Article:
Voluntary euthanasia laws in Australia: are we really better off dead?

Med J Aust 2016; 205 (6): 254-255
Author: Briony J Murphy
“You would perhaps think that this experience would make me one of the fiercest advocates for voluntary euthanasia and assisted dying, but you would be mistaken. Instead, this experience left me with a profound sense of the complexities of suicide among older adults and how often and easily these can be overshadowed by the euthanasia debate.”
Find article here.

Euthanasia rising in Belgium, including more who are not terminally ill

Reuters, 15 September 2016
Author: Madeline Kennedy
“In the decade after Belgium legalized doctor-assisted death, the number of patients using it to end their lives rose nearly eight-fold, according to records of the national euthanasia control committee. The largest increases in euthanasia cases over that period was among people older than 80, those without cancer and those not expected to die in the near future.”
Find article here.

Can We Care for Aging Persons without Worsening Global Inequities?

Can We Care for Aging Persons without Worsening Global Inequities? The Case of Long-Term Care Worker Migration from the Anglophone Caribbean
Public Health Ethics published 20 July 2016, 10.1093/phe/phw031
Authors: Jeremy Snyder and Valorie A. Crooks
“The international migration of health workers, including long-term care workers (LCWs) for aging populations, contributes to a shortage of these workers in many parts of the world. …Many responses have been proposed to address the international migration of health workers generally, including making it more difficult for these workers to emigrate and increasing and improving local employment opportunities. In this article, we suggest an additional means of ethically reducing health worker migration, targeting the Anglophone Caribbean specifically.”
Find abstract here.

Doctors still provide too many dying patients with needless treatment

The Conversation, 28 June 2016
Authors: Magnolia Cardona-Morrell, Kenneth Hillman
“Many doctors are continuing to provide end-of-life patients with needless treatments that only worsen the quality of their last days, new research shows. Our review published in the International Journal for Quality in Health Care found that on average, one-third of patients near the end of their life received non-beneficial treatments in hospitals around the world.”
Find article here.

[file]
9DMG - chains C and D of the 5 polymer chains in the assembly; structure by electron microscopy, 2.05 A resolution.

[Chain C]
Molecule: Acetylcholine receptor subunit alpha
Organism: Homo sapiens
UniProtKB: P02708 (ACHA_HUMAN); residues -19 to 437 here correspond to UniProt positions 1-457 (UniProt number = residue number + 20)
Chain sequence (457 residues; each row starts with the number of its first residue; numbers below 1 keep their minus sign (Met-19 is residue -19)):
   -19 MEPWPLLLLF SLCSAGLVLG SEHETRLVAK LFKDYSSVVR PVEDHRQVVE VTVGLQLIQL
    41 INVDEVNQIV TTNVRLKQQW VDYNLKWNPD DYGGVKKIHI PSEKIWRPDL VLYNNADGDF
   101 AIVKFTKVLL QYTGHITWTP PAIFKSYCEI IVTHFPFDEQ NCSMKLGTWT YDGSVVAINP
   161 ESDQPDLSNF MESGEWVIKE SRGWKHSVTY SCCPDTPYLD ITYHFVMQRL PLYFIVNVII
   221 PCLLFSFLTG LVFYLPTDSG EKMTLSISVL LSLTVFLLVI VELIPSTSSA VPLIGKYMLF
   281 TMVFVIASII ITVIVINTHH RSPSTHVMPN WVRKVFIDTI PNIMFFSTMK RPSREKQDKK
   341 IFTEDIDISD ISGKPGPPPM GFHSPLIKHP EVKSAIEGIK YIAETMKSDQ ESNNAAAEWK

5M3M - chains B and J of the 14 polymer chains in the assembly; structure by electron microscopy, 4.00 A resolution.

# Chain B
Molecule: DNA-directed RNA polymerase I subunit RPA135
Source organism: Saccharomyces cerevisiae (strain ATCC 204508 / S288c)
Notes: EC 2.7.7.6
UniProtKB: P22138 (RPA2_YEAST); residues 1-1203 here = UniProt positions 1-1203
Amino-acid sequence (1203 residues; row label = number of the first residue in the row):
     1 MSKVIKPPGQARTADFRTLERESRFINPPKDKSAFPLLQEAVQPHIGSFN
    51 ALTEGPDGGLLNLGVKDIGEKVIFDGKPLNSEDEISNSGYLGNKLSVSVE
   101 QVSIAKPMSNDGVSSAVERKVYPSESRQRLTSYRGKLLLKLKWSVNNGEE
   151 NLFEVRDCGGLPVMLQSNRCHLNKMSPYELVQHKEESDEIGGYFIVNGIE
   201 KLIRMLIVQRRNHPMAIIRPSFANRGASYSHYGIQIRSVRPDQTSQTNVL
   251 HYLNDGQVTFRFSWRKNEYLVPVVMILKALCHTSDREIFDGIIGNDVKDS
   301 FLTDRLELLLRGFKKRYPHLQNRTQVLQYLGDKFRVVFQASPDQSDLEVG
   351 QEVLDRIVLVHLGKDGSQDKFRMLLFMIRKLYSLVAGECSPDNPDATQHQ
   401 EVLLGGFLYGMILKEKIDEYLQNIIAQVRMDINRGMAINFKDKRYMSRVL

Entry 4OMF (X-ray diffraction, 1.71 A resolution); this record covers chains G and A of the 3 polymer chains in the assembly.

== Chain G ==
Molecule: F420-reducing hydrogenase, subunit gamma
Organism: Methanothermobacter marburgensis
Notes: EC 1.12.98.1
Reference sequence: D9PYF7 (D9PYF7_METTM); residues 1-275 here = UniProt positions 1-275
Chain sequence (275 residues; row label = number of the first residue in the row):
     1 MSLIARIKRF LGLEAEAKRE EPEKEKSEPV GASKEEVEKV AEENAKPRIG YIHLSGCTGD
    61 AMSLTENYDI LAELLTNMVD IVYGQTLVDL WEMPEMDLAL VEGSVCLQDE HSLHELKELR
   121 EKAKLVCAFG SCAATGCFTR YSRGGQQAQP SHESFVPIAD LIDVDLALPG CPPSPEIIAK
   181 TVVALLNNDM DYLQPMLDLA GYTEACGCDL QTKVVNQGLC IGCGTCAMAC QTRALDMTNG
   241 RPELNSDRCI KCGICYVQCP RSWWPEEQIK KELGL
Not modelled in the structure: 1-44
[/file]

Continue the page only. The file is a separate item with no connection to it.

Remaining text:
When a doctor and patient disagree about care at the end of life

Washington Post, 18 April 2016
Author: Bethany Cubino
“Sometimes, doctors and patients disagree about end-of-life care. I know, because it happened with me. Not long ago, a frail-looking elderly patient appeared at my cardiac health clinic with a file full of hospitalizations stemming from a heart attack years before. I saw that a previous doctor had written “DNR” — do not resuscitate — in his chart, so I asked him to confirm his wishes. No, he said, to my surprise. He actually wanted to be a “full code” — meaning that chest compressions, shocks and intubation were to be used if necessary to keep him alive.”
Find article here.

Disabled people experience violence, elder abuse and neglect in ‘epidemic proportions’, says rights group

ABC News online, 18 March 2016
Author: Sarah Gerathy
“Horrific allegations of violence, abuse and neglect of disabled people have been detailed by a national disability rights advocacy group in a submission to a New South Wales parliamentary inquiry into elder abuse. The submission by People with a Disability Australia argues that disabled people experience violence, abuse and neglect in “epidemic proportions,” citing research that shows 75 per cent of reported cases of elder abuse involve older people with cognitive impairment.”
Find article here. Find Parliamentary inquiry page here.

GP Dr Nick Carr admits prescribing Beverley Broadbent lethal drugs

SMH, 21 February 2016
Author: Julia Medew
“A GP who prescribed an elderly woman a drug so she could take her own life says authorities have “swept it under the carpet” so they can avoid a difficult public conversation about assisted death. For two years, Dr Nick Carr feared criminal charges and the loss of his medical registration because of consultations he had with Beverley Broadbent, an 83-year-old woman who took her own life because she did not want to lose her independence.”
Find article here.

Case discussion: A family requests that their grandmother, who does not speak English, is not informed of her terminal diagnosis

‘King’s College London Student Clinical Ethics Committee case discussion: A family requests that their grandmother, who does not speak English, is not informed of her terminal diagnosis’
Clinical Ethics March 2016 vol. 11 no. 1 38-41
Authors: Carolyn Johnston, Michael Baty, and Sky Liu
“Members of the Student Clinical Ethics Committee discussed the ethical and legal issues arising in a case referred for consideration – the family of a very elderly non-English speaking Asian lady did not want her to be informed that she had incurable lymphoma. The case study summarises the reflections of the Committee and focusses on: the role of cultural norms in healthcare decision making; the extent to which the views of the family about what is best for the patient should be respected, whether the patient should have been informed of her terminal diagnosis and the role of the clinician in navigating complex family dynamics.”
Find abstract here.